Well, I’m a little over two months into this retirement gig, and have to confess that it all still seems a little strange. The summer has drifted by pleasantly enough, but really has felt like an extended vacation, that I keep waiting to end.
These past two months are the longest consecutive period of leisure I have experienced since leaving school, when the halcyon days of sweet summer drifted so languorously by. I must have been better at drifting in those schoolboy days, since I don’t recall ever being troubled by a recurring sense of ennui, that somewhere there were tasks to complete and deadlines to be met. Then, I was content to while away a lazy afternoon reading, daydreaming, or just doing nothing.
Many former clients, colleagues, and business associates seem at least mildly interested in the progress of my lifestyle shift ,as evidenced by the almost universal greeting I receive whenever I encounter them – “so, hows retirement treating you?”. Many are quick to offer advice, mostly about finding new activities to fill the void left by the absence of paid legal drudgery.
Well, my many advisers need not worry, as I have found a project, or, more accurately, a project has found me. Co-incident with my retirement, there was a second, less happy retirement at our place. Our beloved heritage cherry tree, that had graced our back yard for, we guess, in excess of 90 years had finally, despite our valiant efforts to preserve it, become unsafe, and had to be taken down.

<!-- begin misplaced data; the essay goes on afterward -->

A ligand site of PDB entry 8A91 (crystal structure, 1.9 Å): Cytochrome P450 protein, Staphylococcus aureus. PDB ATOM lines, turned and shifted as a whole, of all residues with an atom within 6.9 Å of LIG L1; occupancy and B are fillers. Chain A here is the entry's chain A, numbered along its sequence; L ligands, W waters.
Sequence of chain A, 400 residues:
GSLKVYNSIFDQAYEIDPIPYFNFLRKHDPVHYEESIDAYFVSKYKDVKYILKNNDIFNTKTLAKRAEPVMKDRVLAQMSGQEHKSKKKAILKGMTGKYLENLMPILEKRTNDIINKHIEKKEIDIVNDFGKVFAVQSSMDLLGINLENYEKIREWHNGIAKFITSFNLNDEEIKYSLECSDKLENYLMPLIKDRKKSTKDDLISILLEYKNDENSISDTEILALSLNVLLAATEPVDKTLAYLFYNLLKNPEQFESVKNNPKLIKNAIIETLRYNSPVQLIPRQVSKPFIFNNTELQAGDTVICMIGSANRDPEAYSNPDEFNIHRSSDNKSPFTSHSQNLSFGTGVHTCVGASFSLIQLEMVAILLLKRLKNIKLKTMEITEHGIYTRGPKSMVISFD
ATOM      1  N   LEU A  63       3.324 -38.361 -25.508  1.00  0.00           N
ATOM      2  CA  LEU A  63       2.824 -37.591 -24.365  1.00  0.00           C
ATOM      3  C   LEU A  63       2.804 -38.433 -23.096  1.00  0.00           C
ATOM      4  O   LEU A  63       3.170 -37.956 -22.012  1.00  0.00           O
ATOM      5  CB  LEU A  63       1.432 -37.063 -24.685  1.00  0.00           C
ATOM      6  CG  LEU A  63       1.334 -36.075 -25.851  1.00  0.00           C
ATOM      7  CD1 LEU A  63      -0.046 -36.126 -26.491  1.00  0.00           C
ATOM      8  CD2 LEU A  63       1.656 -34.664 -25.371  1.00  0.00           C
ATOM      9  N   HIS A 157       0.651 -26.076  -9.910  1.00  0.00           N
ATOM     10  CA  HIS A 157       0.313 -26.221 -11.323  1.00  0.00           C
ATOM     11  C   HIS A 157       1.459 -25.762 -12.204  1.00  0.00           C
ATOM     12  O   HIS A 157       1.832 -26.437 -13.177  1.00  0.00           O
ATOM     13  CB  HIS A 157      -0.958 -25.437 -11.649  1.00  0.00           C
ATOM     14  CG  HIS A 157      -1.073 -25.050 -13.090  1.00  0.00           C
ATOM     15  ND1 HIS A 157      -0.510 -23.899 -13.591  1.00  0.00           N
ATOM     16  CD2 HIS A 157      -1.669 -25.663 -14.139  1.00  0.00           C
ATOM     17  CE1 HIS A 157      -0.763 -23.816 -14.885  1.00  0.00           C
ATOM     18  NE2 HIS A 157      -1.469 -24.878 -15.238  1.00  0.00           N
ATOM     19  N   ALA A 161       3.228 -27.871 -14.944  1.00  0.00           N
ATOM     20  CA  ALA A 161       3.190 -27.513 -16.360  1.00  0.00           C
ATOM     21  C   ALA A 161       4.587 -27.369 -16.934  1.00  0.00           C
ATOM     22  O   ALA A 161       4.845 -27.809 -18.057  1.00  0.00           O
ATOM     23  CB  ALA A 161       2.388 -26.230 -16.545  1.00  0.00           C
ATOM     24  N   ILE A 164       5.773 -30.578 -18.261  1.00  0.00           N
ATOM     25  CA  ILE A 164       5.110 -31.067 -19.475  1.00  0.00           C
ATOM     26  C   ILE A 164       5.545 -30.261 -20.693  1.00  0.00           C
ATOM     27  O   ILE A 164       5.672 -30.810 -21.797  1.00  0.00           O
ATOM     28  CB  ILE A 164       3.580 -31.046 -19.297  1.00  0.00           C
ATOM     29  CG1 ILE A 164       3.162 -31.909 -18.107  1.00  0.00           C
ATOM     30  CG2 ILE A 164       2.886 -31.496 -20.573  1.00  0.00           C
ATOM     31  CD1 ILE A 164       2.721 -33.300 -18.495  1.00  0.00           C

The tree, in its glory towered over our three story house, and had a circumference of close to 5 feet at its base. In its death, it left a massive stump in the middle of our back yard, exactly where its replacement is to be planted.
And so began my retirement project (dubbed by some neighborhood wags as the battle of “The Old Man and the Stump”). Armed only with an axe and a spade, I have traded my lawyer’s robes for lumberjack suspenders, and have joined battle with the stump.
Truth to tell it has turned out to be a larger project than I had initially envisioned, but, as they say, growing old is not for sissies, so the battle continues, notwithstanding occasional helpful comments along the lines of “for gawd sake, give it up and rent a stump grinder “, and a number of trips to the chiropractor.Ever so slowly, the stump is diminishing. Eventually, i will prevail.
As I chop, (did I mention that cherry is a very hard wood?) my thoughts sometimes turn to my fellow new retirees. As I mentioned in my valedictory newsletter, I share my retirement date with CBC’s long serving news anchor, Peter Mansbridge, and sometimes I wonder how he is handling his new idleness, and whether, like me, he has found a worthy project to occupy his time.
My project list also includes learning how to use one of those new-fangled smart phones, so, as soon as I learn how, I may send him a text :
“HEY PETER, YOU GOT STUMP?”